Archive for the 'Ancient Wonders' Category

Flowers as metaphor….

A visual treat for today —

 

From Lost at E Minor,

Flowers that demand you give them a second look

By Kenny Ong

 

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“We do not demand much from our flowers. They look quite pretty as they are and their role in our lives are also pretty standard thus far. But a few have gone beyond their call of duty and they certainly demand a second glance when the first didn’t quite catch the amazing similarity they withhold. We are talking about parts of or even the entire flower that resemble something else altogether.

 

On closer look, for instance, the Dracula Simia orchid doubles up as a monkey’s face, the Impatiens Bequaertii blooms are dancing girls in disguise, the Ophrys Bomybliflora laughs like a bumble bee and we even have a Darth Vader in the form of an Aristolochia Salvadorensis…”

 

For the rest and all the pictures, click here.

 

 

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Glastenbury and The Bennington Triangle

As a follow-up to our recent post about a missing 1940’s Bennington student, here is a bit more on the mysteries of the “Vermont Triangle” —

 

south-glastenbury11

 

 

The Vanished Town of Glastenbury and The Bennington Triangle
By Chad Abramovich

 

“Those who know me know that I’m a huge cartography buff. That love really perpetuated when I was 10, when my mother bought me a DeLorme atlas of Vermont, and I became enthralled with it, thoroughly memorizing every detail I could. But what is it about maps that are so irresistible to me?

 

Maybe because of their limitless potential, and their ability to unlock the mysteries of our world. Maps tell us how things in this world relate to one another, they take data and turn it into something tangible, something understandable, and maybe something that provokes thought or feelings. Several different types of information can be conveyed at the same time, melding several different ideas into a united idea. Lines to convey topography, more lines to convey boundaries between rock layers, towns, states and countries. More lines for faults, colors for bodies of water, forest land and types of climates. Maybe it’s because maps provide some sort of order, putting everything where it needs to be. Or just the opposite. They’ve always helped me make sense of my thoughts and ideas, and even draw ideas from things that haven’t been categorized or plotted yet.

 

I loved getting to know the great state I lived in. But one place really stood out to me.

 

A perfect square, that yellow dotted line indicating it was the boundary of a town, with the word “Glastenbury” printed inside. But inside the square, there was nothing but contour lines, indicating several mountains and rugged wilderness. I was enthralled by the fact that this town apparently had nothing in it. In the very top left corner, in small print, was the word “Fayville”, plotted on a dotted line that seemed to be a secondary road, meandering its way from Shaftsbury deep into the hills, and ending in the middle of nowhere. Even for rural Vermont standards, this was pretty desolate. I knew there was something different about this place, it challenged my young and naive view of the world. Why wasn’t there anything in Glastenbury like other towns around it?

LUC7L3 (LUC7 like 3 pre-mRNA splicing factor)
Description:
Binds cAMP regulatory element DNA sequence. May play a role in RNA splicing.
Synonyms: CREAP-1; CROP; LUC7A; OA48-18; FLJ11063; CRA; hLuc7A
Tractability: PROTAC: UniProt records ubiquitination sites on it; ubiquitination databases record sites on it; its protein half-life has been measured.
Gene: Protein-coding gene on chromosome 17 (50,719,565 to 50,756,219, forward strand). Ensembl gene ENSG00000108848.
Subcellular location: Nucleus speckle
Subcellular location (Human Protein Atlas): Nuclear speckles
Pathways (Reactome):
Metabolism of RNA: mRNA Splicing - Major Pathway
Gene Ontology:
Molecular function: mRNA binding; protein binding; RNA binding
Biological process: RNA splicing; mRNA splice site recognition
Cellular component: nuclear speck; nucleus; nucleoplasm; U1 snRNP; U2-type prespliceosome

It had a mystery to it, and I wanted to know more….”

 

For the rest, click here.

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Unlocking the classical world’s best-surviving library…

Sleuthing, ancient library-style:

 

From New Scientist,

 

Lead ink from scrolls may unlock library destroyed by Vesuvius

 

This 3000-year-old scroll survived Vesuvius’s eruption Brent Seales/Lexington Herald-Leader/MCT via Getty

This 3000-year-old scroll survived Vesuvius’s eruption
Brent Seales/Lexington Herald-Leader/MCT via Getty

 

“Lead often gets a bad press. But its discovery in ancient Graeco-Roman ink could make it easier to read an early form of publishing – precious scrolls buried by the eruption of Mount Vesuvius in AD 79.

 

Some 800 scrolls, part of the classical world’s best-surviving library, have tantalised scholars since they were unearthed in a villa in the ancient Roman city of Herculaneum in 1752. About 200 are in such a delicate state that they have never been read.

 

Unrolling the charred scrolls can destroy them, so people have been X-raying the bundles in the hopes of discerning the writing inside. But progress has been slow – it is difficult to detect the difference between the letters and the papyrus they are written on.

 

Now physicist Vito Mocella of the Italian National Research Council and his colleagues have revealed lead in the ink on two Herculaneum papyri fragments held in the Institute of France in Paris.
The presence of lead means that imaging techniques could be recalibrated to pick up the metal, something at which X-rays excel….”

 

For the rest, click here.

 

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